How the Japanese rice sprinkle took over the world.

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"My first cooking lesson was making furikake," says Sonoko Sakai, the Japanese-American cooking teacher and author of Japanese Home Cooking: Simple Meals, Authentic Flavors. Her grandmother, she recalls, asked her to coarsely grind toasted sesame seeds in a mortar and pestle. It was magical, she says. A sprinkle of just one ingredient could transform their onigiri, soba, or plain rice.

"As a young cook, that was a fundamental lesson," she continues. "You learn about flavors, texture, color, freshness. It's all in there and it's so simple." 

The Japanese seasoning furikake, as most of us know it, is a supermarket condiment-an instant flavor booster, no culinary lessons required. It's a shake from the shelf. Most iconically, the Japanese company, JFC, sells an array of eight furikakes in shakeable jars with pictures of each seasoning coating a ball of rice atop chopsticks on the label. Different colors in a wave atop the label denote each flavor: orange for noritamago (seaweed and egg); pink for katsuofumi (shaved bonito, sesame seeds, and seaweed); green for wasabi fumi (wasami, bonito, mustard plant); and so on. But it wasn't always so.

Furikake actually started out as a nutritional supplement. In food history lore, Suekichi Yoshimaru, a pharmacist in Kumamoto, first came up with the idea of furikake during the Taisho period (1912-1926) as a medicinal additive. "In Japan, we had deficiency issues from eating too much white rice," says Sakai. "Refined white food, especially rice, milled everything away-the bran, the germ-taking the nutritional nourishments away." To address those deficiencies, Yoshimaru ground mixture of fish bones, sesame and poppy seeds, and seaweed, which he dubbed gohan no tomo, or "a friend for rice," and sold to a food company to sell commercially in small flasks. With minerals and nutrients, like calcium, zinc, and amino acids, Yoshimaru's "a friend of rice" was a real-food nutritional supplement (vitamin pills were also developed in the same period) albeit much tastier. 

During World War I, the packable nutritional sprinkle was rationed along with rice to soldiers. In 1948, the great Taiwanese-Japanese inventor, Momofuku Ando became deeply concerned about malnourishment, according to The Untold History of Ramen: How Political Crisis in Japan Spawned a Global Food Craze by George Solt. Kicking off the mass production of furikake, Ando opened a factory manufacturing furikake from dried fish flakes, made from leftover fish parts, marketed as a source of protein and calcium from his company Nissin. (Ten years later, he famously developed instant ramen Cup Noodles, launching an entire food category.) And by 1955, furikake was showing up in the United States, first in advertisements for furikake nori in the Hawaii Tribune-Herald, and, not long after in the mainland too, as early as 1961, with Centennial Food Imports advertising nori furikake and noritama (seaweed and dried egg) furikake in the Austin American-Statesman. In Japan, furikake grew to a 51 billion yen industry by 2013. Beyond rice bowls, onigiri, and noodles, furikake has made its way into Hawaiian poke and popcorn, and onto restaurant menus.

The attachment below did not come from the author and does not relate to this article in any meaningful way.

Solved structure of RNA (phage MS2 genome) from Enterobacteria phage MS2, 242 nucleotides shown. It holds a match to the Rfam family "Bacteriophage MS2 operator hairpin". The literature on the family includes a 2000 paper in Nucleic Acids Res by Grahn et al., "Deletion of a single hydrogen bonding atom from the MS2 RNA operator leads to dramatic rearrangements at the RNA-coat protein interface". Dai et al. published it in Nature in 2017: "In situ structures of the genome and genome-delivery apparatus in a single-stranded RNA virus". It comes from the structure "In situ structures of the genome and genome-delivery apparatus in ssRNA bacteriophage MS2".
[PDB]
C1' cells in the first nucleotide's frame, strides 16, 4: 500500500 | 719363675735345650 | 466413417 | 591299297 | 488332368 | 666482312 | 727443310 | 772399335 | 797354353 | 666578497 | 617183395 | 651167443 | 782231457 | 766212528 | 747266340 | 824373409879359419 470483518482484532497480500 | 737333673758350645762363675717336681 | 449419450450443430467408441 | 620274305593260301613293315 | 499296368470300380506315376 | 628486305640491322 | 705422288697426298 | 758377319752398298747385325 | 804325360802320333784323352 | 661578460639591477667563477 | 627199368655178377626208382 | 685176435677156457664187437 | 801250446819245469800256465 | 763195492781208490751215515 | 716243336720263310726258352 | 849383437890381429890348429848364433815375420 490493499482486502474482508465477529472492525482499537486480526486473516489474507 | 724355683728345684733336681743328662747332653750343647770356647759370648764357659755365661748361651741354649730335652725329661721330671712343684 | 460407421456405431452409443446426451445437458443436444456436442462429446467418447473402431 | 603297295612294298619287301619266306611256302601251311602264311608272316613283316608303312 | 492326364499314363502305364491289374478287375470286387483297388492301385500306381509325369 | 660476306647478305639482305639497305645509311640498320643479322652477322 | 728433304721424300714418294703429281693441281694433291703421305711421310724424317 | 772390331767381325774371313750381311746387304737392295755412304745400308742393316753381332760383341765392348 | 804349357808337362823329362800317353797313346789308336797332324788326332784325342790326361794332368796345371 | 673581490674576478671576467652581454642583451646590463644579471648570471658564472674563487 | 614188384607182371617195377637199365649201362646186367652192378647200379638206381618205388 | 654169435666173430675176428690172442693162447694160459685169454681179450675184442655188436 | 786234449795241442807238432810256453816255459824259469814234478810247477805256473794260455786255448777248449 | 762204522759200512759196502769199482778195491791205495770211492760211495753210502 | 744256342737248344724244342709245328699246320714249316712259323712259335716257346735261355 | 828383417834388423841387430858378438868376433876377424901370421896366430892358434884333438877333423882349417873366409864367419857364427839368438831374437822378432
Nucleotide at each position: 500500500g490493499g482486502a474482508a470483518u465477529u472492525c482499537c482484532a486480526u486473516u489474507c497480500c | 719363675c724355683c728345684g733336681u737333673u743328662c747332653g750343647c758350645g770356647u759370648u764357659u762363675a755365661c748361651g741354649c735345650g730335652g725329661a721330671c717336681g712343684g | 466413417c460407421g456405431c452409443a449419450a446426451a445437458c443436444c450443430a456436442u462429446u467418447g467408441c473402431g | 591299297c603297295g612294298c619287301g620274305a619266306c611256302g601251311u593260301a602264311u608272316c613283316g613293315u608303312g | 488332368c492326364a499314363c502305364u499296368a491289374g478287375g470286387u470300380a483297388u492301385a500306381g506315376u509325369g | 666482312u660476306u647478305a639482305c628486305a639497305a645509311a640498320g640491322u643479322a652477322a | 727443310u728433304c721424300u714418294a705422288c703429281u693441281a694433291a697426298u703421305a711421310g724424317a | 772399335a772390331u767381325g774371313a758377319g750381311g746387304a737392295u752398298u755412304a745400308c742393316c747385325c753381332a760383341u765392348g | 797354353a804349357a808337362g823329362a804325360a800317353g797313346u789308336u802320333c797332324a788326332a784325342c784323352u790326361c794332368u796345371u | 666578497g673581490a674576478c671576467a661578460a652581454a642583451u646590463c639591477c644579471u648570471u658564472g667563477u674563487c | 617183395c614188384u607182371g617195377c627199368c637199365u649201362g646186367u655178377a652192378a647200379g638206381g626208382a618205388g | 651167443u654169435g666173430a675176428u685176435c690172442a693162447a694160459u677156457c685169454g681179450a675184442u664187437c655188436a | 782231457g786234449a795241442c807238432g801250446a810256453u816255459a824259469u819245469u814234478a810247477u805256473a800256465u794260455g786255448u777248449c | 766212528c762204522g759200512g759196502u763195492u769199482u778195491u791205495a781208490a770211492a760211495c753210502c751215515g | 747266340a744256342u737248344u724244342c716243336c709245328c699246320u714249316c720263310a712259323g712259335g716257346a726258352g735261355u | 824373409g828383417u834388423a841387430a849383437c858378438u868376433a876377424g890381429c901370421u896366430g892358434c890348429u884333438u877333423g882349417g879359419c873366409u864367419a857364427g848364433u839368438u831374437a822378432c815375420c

Somewhat ironically-or inevitably-furikake, which started out as a nutritive corrective to rice processed to remove its nutritional ingredients, fell victim to industrialization itself.  "It has evolved from a food into a chemical," says Sakai. "There's very few that are pure ingredients. Even the sesame seeds, gomasio, are seasoned with MSG. It bothers me. Why can't you just take salt and sesame seeds, and leave them alone?" Sakai likes to make her own: those coarsely ground sesame seeds, crumbles of yukari (dried red shiso), or big pinches of the refreshing jade-hued aonori on okonomiyaki or noodles. "If you make dashi, you end up with spent kombu and bonito flakes and shiitake mushrooms," says Sakai. "You can dehydrate them, chop them up, and season with some soy sauce, and you have a repurposed furikake."

Some small companies are starting to produce furikake themselves. Trader Joe's launched its own store-brand furikake (with just dried nori seaweed, black sesame seeds, white sesame seeds, salt, and kelp powder) in 2020. The organic brand Eden Foods makes a gomasio with just sesame seeds, seaweed, and salt. And the Alaskan brand Barnacle Foods makes its own furikake highlighting Alaskan kelp, along with other flavorings like bonito flakes and raw sugar. Greg Arnold, the Japanese-American skateboarder-chef behind Los Angeles condiments company Dark Horse Organic, grew up eating store-bought JFC brand furikake as a kid, but got back to furikake's medicinal roots with his own vegan version, with a California wellness twist. "Pine pollen is amazing for energy and focus, and bee pollen is an amazing adaptogen," says Arnold. "The nuttiness from the seeds and the sea flavor from the nori, it just comes together like a symphonic work: a little sweet, a little sour, a little earthy." 

"Furikake mostly applies to dried crunchy toppings, but it can be slightly moist," says Sakai, noting a curry soybean furikake she recently sampled. There are practically as many furikakes as there are ingredient combinations: yuzu, dried shrimp, hijiki, and natto (fermented soy beans), and even strawberries, butter chips, and other more novel flavors. In Japan, an annual Furikake Grand Prix, with dozens of entrants from 14 prefectures, judges an annual best rice seasoning, with winners like Furikake King's Ika kombu (squid and kelp) and ume chirimen (plum and dried young sardines). Even crunchy bacon bits, says Sakai, forgetting her aversion to industrial ingredients for a minute, could be furikake.

"Furikake just means sprinkle," says Sakai. "You can use it as a noun or a verb. Anything can become a furikake."